LOST VEGAS: Quickie Divorce Tourism and Hoot Gibson’s D4C Casino Ranch
Posted on: October 3, 2022, 12:14h.
Last updated on: January 25, 2023, 06:13h.
Today, getting an uncontested, no-fault divorce is no problem in any US state. But in the first half of the 20th century, most state laws actively discouraged civil disunions. In New York, the only way to get a divorce — up until the 1960s — was to prove adultery.
But Nevada never met a divorce filing it didn’t like, and it had one of the nation’s shortest residency requirements. This made the Silver State America’s divorce capital throughout the 1930s and 1940s. A cottage industry exploded in Las Vegas and Reno, which included “divorce ranches” vying to keep people housed, fed, and entertained while they waited to uncouple.
Technically, Nevada granted divorces on nine grounds: adultery, insanity, impotence, desertion, felony conviction, habitual drunkenness, failure to provide common necessities, living apart for three years, and extreme mental cruelty. However, officials didn’t really require proof, and divorces were liberally rubber-stamped. That’s why Marilyn Monroe became a Nevadan at the age of 20. Her Las Vegas divorce from her first husband, factory worker James Doughtery, was one of more than 19K divorces Nevada granted in 1946.
Establishing residency required living in the state every day for six weeks straight. On this point, Nevada was strict. So, Las Vegas residents turned their homes into boarding houses and rented out spare bedrooms. For prospective divorcées with a little more money, living the Western lifestyle glamourized by Hollywood was another option.
On divorce ranches, guests could work out their marital frustrations by engaging in strenuous outdoor adventures. They could find a sympathetic ear in others going through the same pain. And they could, perhaps, even fall in love and return to Nevada for another quickie divorce one day.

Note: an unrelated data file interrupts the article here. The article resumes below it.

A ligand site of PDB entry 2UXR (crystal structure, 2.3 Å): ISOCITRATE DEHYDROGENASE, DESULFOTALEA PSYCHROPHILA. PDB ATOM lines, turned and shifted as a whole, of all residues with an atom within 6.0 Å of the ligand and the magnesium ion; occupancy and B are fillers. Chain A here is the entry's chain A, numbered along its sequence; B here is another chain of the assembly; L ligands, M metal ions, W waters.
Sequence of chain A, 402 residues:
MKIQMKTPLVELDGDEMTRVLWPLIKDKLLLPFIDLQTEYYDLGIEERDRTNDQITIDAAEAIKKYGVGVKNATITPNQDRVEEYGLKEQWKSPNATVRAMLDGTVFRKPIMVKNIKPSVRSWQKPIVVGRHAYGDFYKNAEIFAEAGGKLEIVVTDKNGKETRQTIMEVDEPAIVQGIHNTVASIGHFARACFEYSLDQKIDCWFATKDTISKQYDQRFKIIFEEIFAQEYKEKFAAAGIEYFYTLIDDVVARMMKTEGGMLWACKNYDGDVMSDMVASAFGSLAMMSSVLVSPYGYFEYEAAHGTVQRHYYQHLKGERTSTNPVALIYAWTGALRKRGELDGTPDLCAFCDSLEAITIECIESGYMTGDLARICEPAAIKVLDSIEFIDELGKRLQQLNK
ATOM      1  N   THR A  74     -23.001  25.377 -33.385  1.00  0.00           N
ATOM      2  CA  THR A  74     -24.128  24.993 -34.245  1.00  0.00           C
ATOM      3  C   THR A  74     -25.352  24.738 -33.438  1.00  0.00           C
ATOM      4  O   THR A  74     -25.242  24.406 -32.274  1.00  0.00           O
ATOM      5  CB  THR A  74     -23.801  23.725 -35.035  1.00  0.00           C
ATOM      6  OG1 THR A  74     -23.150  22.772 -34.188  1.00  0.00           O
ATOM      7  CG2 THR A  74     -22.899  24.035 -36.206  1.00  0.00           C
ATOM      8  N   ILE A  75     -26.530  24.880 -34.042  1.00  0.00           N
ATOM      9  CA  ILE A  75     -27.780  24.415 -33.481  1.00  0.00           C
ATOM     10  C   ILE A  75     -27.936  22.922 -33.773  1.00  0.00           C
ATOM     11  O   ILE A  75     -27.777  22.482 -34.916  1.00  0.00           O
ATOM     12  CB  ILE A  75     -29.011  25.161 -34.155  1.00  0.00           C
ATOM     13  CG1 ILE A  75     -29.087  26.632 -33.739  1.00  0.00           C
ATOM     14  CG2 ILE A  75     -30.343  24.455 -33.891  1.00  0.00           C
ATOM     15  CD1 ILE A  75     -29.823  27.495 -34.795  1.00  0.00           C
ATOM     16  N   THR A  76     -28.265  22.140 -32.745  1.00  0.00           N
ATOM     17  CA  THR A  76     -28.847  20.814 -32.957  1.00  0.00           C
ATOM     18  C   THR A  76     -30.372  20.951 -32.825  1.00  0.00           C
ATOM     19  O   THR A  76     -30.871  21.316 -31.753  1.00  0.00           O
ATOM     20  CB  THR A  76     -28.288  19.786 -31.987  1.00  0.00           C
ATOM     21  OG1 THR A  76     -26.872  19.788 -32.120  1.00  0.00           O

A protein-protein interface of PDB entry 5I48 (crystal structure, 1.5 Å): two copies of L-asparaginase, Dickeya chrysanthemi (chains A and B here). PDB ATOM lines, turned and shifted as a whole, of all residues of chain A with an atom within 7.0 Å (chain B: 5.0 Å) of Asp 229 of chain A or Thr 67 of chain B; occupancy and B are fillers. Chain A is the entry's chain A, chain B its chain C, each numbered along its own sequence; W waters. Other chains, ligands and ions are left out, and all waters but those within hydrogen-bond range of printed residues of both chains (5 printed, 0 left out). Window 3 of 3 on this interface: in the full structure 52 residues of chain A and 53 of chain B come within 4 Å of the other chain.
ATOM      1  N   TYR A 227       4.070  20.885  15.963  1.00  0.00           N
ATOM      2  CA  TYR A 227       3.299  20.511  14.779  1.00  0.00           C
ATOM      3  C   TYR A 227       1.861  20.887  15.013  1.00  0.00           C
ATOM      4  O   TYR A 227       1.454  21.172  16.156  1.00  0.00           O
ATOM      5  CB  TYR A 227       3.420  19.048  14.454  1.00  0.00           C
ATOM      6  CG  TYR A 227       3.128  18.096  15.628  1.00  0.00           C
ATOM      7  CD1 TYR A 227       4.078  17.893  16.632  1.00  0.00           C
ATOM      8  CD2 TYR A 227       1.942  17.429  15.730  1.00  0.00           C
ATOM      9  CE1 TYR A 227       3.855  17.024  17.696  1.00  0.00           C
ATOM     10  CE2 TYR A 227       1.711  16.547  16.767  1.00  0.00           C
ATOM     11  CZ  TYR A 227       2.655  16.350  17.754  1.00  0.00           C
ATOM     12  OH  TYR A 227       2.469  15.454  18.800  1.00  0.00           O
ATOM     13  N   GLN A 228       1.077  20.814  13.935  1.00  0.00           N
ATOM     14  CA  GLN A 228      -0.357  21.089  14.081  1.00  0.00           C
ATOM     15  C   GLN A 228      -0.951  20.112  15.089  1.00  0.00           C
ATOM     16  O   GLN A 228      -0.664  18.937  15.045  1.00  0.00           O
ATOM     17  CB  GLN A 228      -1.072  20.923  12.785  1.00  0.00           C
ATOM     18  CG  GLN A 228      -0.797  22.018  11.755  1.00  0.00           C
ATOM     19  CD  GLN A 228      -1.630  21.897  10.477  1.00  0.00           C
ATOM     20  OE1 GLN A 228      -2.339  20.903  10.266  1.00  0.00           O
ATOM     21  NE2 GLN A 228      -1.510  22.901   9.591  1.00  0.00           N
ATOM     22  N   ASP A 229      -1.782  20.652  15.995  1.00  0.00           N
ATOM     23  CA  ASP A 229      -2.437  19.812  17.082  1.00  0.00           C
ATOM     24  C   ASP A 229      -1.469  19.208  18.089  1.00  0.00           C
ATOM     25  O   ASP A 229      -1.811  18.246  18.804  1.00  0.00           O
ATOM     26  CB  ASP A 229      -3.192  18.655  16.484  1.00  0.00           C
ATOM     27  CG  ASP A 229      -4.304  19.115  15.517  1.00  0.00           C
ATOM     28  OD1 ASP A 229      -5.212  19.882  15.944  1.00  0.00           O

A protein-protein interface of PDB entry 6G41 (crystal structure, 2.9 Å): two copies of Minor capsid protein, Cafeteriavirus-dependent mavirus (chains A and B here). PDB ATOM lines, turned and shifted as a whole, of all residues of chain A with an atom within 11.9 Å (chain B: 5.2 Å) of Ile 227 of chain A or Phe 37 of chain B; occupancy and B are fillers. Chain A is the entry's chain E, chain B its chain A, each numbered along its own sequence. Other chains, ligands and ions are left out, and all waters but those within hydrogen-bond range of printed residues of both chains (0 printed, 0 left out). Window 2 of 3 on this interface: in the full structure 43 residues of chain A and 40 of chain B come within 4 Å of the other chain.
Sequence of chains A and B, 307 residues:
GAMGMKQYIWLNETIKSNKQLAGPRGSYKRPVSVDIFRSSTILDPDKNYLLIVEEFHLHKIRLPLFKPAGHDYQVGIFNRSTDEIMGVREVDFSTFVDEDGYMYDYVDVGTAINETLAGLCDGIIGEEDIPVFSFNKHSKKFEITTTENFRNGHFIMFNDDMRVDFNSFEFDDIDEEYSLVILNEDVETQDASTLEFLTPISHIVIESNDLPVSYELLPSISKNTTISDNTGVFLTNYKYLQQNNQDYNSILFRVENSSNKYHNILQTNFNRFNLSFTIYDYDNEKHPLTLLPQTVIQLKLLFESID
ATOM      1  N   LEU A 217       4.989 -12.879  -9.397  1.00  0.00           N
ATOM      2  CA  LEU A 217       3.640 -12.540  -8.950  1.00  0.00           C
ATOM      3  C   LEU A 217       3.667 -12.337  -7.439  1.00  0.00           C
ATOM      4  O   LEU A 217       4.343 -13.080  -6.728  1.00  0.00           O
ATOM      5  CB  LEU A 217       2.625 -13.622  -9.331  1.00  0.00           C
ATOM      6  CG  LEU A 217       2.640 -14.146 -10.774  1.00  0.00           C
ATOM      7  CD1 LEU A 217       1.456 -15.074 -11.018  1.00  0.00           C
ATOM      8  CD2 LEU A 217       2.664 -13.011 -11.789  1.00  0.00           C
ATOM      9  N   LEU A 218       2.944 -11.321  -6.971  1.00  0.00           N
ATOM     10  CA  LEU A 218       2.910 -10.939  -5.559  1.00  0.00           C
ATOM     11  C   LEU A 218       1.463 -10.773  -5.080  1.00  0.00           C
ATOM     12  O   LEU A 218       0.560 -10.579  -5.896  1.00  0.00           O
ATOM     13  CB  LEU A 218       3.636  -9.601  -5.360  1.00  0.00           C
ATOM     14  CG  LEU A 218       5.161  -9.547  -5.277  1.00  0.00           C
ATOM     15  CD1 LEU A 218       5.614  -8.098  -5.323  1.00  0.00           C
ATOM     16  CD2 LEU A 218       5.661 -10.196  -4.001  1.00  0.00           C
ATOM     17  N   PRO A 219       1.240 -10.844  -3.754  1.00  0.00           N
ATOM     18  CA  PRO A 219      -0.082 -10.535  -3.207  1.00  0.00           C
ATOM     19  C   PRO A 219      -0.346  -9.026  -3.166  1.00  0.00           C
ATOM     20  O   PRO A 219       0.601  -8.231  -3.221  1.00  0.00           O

A Hoot Given for Divorce Seekers
Edmund Richard “Hoot” Gibson was one of the top box office stars of the silent Westerns of the 1920s, earning an almost-unheard-of $15K a week. By the 1930s, however, he was knocked off his saddle by singing cowboys Roy Rogers and Gene Autry. Gibson, his non-musical star dimmed, shot his final Western in 1944. Two years later, a group of L.A. investors approached him with a proposal for Hoot Gibson’s D4C Ranch in Las Vegas.
Gibson knew a thing or two about divorce. He had three before marrying his fourth (and final) wife, Dorothea Dunstan, in 1942. This at least partially explained the dwindling of his former fortune, and why he jumped at the proposal.
In addition to a casino and bungalows, the 80-acre ranch boasted a rodeo stadium, clubhouse, Western-themed restaurant, and horseback riding. To get there, the investors built an airfield, a dedicated train depot, and a mile-long private dirt driveway that would, in the late ’60s, become Spring Mountain Road.
The D4C did decent business for four years. Then, other US states began liberalizing their divorce laws. The easier divorces became to get, the harder Nevada’s divorce ranches became to sell. Gibson’s investors unloaded the D4C land in late 1950. Today, it’s occupied by Las Vegas’ Chinatown.
To get by, Gibson earned money as a greeter at the Last Frontier casino and hawked chinchilla breeding on a 1954 infomercial.
Hollywood old-timers still had a soft spot for Gibson. John Wayne gave him a small part in his 1959 Western, The Horse Soldiers, and Gibson appears in an uncredited cameo in 1960’s Ocean’s 11 as a sheriff’s deputy. That same year, he finally received a star on the Hollywood Walk of Fame. Two years later, a destitute Gibson died of cancer at age 70 at the Motion Picture Country Home in Woodland Hills, Calif.
A podcast about Gibson’s dispirited final years, Hoot Gibson: Vegas Cowboy, was released in 2016, starring Weird Al Yankovic and comedian Paul F. Tompkins. Chips from the D4C’s casino routinely fetch $80 each on eBay.
“Lost Vegas” is an occasional Casino.org series featuring remembrances of Las Vegas’ lesser-known history. Click here to read other entries in the series. Think you know a good Vegas story lost to history? Email email@example.com.
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